With life, this rose, to which you said,
When, there in happy days gone by,
You plucked it, on my breast to lie,
'Sleep there, O rose! how sweet a bed
Is thine!-And, heart, be comforted;
For, though we part and roses shed
Their leaves and fade, love cannot die.-'
You have forgot.

So by those words of yours I'm led
To send it you this day you wed.
Look well upon it. You, as I,
Should ask it now, without a sigh,
If love can lie as it lies dead.
You have forgot.

by Madison Julius Cawein.

The Rose Of Hope

The rose of Hope, how rich and red
It blooms, and will bloom on, 't is said,
Since Eve, in Eden days gone by,
Plucked it on Adam's heart to lie,
When out of Paradise they fled,
With Sorrow and o'erwhelming Dread,
It was this flower that comforted,
This Rose of Hope, that can not die.
God's Rose of Hope.
When darkness comes, and you are led
To think that Hope at last is dead,
Take down your Bible; read; and try
To see the light; and by and by
Hope's rose will lift again its head
God's Rose of Hope.

by Madison Julius Cawein.

The Rose Of Peace

IF Michael, leader of God's host
When Heaven and Hell are met,
Looked down on you from Heaven's door-post
He would his deeds forget.
Brooding no more upon God's wars
In his divine homestead,
He would go weave out of the stars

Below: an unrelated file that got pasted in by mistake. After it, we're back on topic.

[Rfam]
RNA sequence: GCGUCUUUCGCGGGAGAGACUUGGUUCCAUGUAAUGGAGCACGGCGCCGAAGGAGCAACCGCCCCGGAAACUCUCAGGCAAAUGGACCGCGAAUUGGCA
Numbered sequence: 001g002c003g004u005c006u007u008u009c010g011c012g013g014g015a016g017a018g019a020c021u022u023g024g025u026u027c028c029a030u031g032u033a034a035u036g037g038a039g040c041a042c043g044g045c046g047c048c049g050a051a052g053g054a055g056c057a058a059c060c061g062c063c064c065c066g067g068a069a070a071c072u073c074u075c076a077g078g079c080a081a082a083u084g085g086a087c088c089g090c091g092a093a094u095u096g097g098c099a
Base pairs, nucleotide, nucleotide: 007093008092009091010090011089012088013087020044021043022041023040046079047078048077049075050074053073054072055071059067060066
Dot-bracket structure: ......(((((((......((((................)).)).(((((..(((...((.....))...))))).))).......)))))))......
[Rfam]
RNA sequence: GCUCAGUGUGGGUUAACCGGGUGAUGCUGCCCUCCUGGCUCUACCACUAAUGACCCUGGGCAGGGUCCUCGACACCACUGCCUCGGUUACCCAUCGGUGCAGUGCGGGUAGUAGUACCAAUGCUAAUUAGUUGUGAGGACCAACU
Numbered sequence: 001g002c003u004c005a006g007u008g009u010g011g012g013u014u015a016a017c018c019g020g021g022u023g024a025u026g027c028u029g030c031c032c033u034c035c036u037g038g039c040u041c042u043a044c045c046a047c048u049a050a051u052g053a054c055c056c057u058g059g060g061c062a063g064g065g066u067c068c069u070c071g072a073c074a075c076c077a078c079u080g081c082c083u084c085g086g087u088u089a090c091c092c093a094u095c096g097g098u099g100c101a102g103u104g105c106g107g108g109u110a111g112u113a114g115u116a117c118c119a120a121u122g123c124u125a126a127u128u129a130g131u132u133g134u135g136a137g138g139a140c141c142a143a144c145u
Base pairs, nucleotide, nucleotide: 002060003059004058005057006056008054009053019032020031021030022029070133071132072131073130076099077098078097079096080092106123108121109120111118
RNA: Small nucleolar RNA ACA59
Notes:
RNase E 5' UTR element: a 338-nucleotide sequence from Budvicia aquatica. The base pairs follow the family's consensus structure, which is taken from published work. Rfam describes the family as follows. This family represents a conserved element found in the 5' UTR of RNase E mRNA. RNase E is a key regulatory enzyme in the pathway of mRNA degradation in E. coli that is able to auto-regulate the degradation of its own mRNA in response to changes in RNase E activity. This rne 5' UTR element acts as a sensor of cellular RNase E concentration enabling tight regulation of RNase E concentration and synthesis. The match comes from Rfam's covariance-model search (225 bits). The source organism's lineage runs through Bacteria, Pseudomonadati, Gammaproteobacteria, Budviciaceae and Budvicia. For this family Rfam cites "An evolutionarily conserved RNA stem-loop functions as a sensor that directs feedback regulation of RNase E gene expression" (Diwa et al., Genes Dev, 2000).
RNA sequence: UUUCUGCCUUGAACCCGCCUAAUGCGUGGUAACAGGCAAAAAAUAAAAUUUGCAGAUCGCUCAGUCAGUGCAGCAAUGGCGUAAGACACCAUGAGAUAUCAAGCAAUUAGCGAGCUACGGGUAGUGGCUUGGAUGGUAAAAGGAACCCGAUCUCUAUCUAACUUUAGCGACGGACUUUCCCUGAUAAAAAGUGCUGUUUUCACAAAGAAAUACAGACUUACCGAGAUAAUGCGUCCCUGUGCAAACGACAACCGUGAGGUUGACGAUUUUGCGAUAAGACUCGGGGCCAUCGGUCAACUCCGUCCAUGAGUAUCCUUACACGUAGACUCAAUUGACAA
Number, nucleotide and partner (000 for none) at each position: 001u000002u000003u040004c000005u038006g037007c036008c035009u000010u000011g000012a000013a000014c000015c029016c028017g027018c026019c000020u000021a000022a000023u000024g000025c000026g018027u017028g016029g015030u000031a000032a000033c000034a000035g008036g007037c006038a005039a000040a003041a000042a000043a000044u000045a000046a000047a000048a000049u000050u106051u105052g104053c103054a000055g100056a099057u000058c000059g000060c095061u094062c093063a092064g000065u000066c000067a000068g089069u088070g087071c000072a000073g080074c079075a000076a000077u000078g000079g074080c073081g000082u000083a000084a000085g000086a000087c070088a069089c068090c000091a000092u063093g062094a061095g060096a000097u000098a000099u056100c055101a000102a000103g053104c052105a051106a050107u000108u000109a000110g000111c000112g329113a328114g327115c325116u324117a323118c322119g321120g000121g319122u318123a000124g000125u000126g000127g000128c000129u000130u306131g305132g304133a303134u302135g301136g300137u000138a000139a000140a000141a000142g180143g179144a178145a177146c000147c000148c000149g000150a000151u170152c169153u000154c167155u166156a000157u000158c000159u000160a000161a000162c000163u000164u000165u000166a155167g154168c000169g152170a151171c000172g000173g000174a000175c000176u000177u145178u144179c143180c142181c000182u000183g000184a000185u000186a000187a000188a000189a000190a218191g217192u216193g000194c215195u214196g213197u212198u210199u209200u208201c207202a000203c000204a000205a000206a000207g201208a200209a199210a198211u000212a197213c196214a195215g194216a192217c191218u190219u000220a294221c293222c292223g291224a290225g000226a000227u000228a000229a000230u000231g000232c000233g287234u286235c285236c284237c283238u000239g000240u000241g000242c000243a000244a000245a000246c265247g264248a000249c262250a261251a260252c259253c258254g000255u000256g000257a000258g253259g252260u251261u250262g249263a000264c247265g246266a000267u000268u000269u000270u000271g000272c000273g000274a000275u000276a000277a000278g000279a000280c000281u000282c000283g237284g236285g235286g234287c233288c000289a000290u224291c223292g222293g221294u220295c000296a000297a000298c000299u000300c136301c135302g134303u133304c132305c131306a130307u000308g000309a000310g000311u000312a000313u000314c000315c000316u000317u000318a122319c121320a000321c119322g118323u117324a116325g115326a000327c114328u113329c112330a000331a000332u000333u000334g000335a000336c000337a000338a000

A chaplet for your head.
And all folk seeing him bow down,
And white stars tell your praise,
Would come at last to God's great town,
Led on by gentle ways;
And God would bid His warfare cease,
Saying all things were well;
And softly make a rosy peace,
A peace of Heaven with Hell.

by William Butler Yeats.

A Red, Red Rose

O my Luve's like a red, red rose
That's newly sprung in June;
O my Luve's like the melodie
That's sweetly play'd in tune.

As fair art thou, my bonnie lass,
So deep in luve am I:
And I will luve thee still, my dear,
Till a' the seas gang dry:

Till a' the seas gang dry, my dear,
And the rocks melt wi' the sun:
I will luve thee still, my dear,
While the sands o' life shall run.

And fare thee well, my only Luve
And fare thee well, a while!
And I will come again, my Luve,
Tho' it were ten thousand mile.

by Robert Burns.